Kalman Filters are a popular and influential approach for modeling time-varying phenomena. They admit an intuitive probabilistic interpretation, have a simple functional form, and have been successfully applied in a wide variety of disciplines. The classic Kalman filter is a generative dynamic model in which the state of the system evolves over time and can be indirectly observed, in which both the system evolution and the observation follow normal linear models. Many real applications need more complex models and/or non-Gaussian noise. This need has spurred research in extending the Kalman filter.
The article by Krishnan, Shalit and Sontag takes advantage of recent advances in variational methods for learning deep generative models. They introduce a unified algorithm that can efficiently learn a broad spectrum of Kalman filters. They show how these ideas can be used to build good models for counterfactual inference, introducing the “Healing MNIST” dataset where long-term structure, noise and actions are applied to sequences of digits. They also show how the model can be used for counterfactual inference for patients, based on electronic health record data of 8,000 patients over 4.5 years.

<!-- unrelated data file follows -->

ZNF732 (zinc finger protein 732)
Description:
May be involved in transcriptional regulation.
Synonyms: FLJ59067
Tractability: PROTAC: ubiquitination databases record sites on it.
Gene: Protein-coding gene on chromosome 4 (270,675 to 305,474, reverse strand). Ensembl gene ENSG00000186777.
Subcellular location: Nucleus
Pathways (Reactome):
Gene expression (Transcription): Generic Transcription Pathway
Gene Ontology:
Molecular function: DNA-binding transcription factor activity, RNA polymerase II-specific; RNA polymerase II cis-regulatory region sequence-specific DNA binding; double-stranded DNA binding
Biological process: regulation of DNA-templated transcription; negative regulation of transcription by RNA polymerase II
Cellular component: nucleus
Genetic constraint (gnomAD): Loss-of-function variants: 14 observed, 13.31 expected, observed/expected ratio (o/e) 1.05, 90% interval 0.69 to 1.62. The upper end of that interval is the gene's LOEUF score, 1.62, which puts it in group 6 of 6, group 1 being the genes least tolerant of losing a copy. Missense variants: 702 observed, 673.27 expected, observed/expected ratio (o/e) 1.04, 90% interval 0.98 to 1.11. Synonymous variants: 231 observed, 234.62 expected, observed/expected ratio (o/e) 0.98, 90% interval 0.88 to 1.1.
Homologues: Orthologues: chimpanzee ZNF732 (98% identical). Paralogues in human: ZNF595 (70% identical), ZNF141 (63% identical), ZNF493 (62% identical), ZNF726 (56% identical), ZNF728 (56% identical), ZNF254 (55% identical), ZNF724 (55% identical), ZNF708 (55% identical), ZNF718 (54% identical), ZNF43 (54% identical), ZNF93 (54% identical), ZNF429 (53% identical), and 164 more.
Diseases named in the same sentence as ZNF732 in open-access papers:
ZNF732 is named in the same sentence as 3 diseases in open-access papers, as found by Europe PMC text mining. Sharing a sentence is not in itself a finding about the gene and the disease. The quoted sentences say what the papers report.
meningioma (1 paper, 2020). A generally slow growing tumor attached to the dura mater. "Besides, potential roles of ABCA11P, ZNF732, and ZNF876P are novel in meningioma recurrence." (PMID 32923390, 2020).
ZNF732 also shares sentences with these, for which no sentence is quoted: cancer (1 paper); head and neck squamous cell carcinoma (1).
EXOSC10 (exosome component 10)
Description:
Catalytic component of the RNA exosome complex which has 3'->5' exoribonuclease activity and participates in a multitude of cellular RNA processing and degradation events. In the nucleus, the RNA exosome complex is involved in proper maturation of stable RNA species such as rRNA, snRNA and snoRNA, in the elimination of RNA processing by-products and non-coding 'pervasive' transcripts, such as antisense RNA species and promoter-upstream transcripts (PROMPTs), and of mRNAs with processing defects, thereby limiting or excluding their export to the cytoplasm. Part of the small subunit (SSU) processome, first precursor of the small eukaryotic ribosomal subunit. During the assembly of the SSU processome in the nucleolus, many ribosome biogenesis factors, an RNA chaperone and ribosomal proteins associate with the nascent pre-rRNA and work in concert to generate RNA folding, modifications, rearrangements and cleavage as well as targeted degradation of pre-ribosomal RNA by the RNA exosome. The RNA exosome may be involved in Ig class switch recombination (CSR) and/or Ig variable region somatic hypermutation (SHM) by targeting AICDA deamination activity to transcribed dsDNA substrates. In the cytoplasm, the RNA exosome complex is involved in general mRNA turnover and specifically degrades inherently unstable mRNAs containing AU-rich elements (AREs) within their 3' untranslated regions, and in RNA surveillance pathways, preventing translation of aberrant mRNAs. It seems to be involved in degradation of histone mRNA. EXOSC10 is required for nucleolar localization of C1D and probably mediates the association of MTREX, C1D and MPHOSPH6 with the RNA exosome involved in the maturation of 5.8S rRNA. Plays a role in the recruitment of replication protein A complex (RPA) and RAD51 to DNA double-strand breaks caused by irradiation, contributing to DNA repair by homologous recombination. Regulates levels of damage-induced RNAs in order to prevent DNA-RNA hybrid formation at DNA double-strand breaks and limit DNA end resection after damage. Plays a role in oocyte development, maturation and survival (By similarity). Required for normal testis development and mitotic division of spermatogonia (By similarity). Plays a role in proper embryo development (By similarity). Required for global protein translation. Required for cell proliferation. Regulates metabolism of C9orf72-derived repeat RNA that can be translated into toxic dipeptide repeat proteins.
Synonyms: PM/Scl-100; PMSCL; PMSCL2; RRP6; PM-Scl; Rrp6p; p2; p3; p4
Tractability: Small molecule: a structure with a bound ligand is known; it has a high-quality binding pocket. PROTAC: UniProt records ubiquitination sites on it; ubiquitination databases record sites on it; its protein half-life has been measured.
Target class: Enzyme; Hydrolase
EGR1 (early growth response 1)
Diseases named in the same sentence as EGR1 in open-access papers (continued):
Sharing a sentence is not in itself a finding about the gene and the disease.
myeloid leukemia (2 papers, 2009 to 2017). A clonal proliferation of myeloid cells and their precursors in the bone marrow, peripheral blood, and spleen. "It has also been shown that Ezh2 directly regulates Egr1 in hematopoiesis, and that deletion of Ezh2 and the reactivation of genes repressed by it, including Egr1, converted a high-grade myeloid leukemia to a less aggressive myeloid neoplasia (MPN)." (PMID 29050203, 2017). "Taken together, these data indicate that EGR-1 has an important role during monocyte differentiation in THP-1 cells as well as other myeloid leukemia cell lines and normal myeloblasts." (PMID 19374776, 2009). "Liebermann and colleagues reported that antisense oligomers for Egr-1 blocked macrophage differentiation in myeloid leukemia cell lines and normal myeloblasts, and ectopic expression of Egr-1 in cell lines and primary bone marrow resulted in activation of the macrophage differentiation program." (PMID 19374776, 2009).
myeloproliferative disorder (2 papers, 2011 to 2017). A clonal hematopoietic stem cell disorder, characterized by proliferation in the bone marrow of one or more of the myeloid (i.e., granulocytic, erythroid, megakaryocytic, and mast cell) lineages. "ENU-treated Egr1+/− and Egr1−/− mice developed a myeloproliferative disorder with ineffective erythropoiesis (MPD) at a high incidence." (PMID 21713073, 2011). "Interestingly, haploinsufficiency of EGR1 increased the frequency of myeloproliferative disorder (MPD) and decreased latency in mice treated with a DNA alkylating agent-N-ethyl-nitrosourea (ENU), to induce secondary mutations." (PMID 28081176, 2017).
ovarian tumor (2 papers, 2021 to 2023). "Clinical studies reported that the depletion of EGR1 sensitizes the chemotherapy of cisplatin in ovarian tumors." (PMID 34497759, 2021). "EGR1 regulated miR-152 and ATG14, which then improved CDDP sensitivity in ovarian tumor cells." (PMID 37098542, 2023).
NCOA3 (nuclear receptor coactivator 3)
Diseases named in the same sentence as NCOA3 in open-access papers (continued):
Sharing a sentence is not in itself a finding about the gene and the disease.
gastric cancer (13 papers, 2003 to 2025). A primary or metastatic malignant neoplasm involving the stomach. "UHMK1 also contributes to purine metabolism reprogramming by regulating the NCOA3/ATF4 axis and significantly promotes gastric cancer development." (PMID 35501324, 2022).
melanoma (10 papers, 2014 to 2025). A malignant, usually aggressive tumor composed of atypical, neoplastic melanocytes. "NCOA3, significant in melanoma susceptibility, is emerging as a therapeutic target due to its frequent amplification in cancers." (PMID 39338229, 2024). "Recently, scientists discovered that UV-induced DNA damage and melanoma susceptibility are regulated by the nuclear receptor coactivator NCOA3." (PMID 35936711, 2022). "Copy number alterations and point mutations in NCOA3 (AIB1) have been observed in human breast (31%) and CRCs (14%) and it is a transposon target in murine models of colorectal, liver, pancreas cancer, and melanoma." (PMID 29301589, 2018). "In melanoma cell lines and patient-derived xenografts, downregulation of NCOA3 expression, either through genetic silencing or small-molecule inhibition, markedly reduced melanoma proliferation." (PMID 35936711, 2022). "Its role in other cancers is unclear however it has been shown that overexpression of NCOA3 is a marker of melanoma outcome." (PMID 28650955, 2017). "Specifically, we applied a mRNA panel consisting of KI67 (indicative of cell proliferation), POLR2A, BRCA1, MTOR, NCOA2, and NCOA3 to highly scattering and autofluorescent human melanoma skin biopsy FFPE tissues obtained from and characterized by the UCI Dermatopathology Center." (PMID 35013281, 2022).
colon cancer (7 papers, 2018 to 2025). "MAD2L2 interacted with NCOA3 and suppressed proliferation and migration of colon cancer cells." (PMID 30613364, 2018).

Read the paper:
Deep Kalman Filters. Rahul G. Krishnan, Uri Shalit, David Sontag